The war on words


The war on words

Ever wondered how you find yourself agreeing with outrageous political comments, even if deep down you know you feel differently? It all comes down to wordplay, and once you know the tricks, you can use them to your own advantage.

When Bob Carr became foreign affairs minister in 2012, he compared Tony Abbott’s use of slogans such as ‘No more boats’ to a “trainee hypnotist trying to work wonders on a cobra in a basket”.

Yet despite this ridicule, the cobra – the media and the public that consumes it – still reacted; no surprise, considering the power that slogans wield.

“In our media-saturated society, slogans give a hook, a position in a nutshell that people can digest quickly,” says Professor Joseph Pugliese (BA/DipEd 1985), Research Director of Macquarie University’s Department of Media, Music, Communication and Cultural Studies.

“The smart thing Abbott did was to mobilise those slogans like mantras, so that they sunk into the subconscious landscape of this country. It created a succinct way to mobilise opinion against refugees and asylum seekers.

“The more you say it, the more normal it becomes – that’s the key. It normalises the message you want to get across, even though it could be outrageous or unacceptable – but you say it often enough and it becomes part of the landscape and people accept it as legitimate.”

Subconscious effect

What makes the use – and abuse – of language so insidious is its subconscious effect upon us.

“It (language) has this breathtaking reach in our lives – so for it to have that power and presence, it has to be really complex, but we have to be able to use it so that we don’t think about every word coming out of our mouths,” explains Dr Annabelle Lukin (PhD 2003), a Research Fellow at the Centre for Language and Social Life and Senior Lecturer in Linguistics. “Most of what’s going on linguistically is hard to see.”

Choosing words that conjure the right associations is key. As Lukin points out, the word ‘violence’, for example, creates different associations in most people’s minds than ‘war’.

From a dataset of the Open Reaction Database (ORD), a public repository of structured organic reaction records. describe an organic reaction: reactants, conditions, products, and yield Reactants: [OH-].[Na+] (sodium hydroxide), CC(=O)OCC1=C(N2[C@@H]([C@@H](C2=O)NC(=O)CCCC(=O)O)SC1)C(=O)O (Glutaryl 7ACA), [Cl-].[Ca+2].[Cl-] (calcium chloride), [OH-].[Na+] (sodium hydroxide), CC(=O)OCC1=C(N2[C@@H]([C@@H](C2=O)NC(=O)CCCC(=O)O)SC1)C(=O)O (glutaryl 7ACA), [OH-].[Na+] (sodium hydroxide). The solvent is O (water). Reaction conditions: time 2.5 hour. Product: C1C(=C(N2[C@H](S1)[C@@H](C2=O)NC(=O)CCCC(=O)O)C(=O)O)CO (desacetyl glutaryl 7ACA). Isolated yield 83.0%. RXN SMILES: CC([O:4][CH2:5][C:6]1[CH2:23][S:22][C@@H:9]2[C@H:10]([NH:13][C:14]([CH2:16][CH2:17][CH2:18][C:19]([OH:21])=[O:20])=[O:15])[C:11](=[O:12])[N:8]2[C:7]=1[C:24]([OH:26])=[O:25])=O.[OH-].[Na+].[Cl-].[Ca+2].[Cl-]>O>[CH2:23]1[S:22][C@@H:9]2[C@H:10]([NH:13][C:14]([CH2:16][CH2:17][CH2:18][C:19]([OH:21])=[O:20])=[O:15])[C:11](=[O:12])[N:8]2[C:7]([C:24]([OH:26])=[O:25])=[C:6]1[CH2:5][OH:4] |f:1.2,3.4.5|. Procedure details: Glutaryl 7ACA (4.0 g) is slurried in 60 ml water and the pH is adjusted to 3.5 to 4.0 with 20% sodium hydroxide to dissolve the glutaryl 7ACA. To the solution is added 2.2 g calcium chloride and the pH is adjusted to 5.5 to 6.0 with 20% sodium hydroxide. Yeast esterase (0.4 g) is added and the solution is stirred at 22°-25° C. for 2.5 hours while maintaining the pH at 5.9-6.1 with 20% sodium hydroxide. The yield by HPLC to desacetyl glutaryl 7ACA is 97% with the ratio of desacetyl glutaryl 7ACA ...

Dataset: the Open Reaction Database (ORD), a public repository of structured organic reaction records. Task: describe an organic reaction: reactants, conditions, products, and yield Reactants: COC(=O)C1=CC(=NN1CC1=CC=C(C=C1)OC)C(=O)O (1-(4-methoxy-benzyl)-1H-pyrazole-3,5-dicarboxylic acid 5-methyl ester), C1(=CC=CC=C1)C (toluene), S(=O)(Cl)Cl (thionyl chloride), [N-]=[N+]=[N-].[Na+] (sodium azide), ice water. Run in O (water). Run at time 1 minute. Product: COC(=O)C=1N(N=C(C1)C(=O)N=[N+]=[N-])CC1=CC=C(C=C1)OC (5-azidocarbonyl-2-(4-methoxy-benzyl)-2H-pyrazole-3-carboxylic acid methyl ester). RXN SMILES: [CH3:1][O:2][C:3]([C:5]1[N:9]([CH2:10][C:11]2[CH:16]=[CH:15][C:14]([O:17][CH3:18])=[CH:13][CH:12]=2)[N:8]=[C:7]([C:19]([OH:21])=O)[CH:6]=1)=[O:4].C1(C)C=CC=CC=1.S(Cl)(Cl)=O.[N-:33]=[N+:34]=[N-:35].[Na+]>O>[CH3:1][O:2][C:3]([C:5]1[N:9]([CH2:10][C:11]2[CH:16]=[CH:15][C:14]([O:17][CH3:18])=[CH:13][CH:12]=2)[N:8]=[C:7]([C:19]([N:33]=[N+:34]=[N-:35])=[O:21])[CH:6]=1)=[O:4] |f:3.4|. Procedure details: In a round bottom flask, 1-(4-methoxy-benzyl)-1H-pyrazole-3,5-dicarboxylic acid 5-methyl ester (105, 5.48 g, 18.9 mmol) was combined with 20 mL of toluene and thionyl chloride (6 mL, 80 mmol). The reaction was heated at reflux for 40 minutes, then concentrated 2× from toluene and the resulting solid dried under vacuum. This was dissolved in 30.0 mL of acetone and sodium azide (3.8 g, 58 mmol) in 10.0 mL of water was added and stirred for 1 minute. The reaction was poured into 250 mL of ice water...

“All of our associations around war are largely neutral or positive,” Lukin says. “For instance, we talk about people serving the nation, fighting for something – war is toward some greater good, so that’s entailed in the semantics. We’re far more likely to say he ‘fought and died’, not ‘he fought and killed’.

“There is an ideological schism in our language. If we validate the use of force it’s called war. If we don’t, it’s called violence, and it’s a violation, illegal and an infringement of people’s rights.”

In her research into the reporting of war, Lukin found that journalists almost never used the word ‘violence’ – except if they were talking about anti-war protestors.

“Even a protest by students in Sydney where a couple of chairs were thrown around gets reported as ‘violence in a protest in Sydney’.

“And then Bob Carr comes out and says it’s never okay to use violence to make a point, so there’s this heightened condemnation of violence by people protesting against the war, and at the same time the coalition is unleashing this whole bombardment on Baghdad that by conservative estimates, in that two-week period, killed … the absolute minimal figure would be 4000 civilians.”

Dehumanising language

The use of dehumanising language, where people are referred to as animals or objects, also relies on word associations.

However, dehumanising language seems to be especially favoured by the military. Pugliese, who wrote State Violence and Execution of Law: Biopolitical Caesurae of Torture, Black Sites, Drones, says “(US drone pilots) call the actual victims of drone strikes ‘bug splat’, and so basically they reduce humans to entomological waste.

“That animal language divests people of their human rights and reduces them to animal objects upon which violence can be performed legitimately and with impunity,” he adds. In other words, it makes it easier for soldiers to kill.

Closer to home, refugees arriving by boat are called illegal by the government – even though refugees actually do have the right to seek asylum under the Universal Declaration of Human Rights – and are referred to on Nauru and Manus Island as detainees, which sparks the connection in peoples’ minds with prison.

“It criminalises refugees and asylum seekers before the fact, it brands them as illegitimate, illegal and thus potentially criminal,” Pugliese says.

This is an excerpt from an article published in Sirius. Read the full story.

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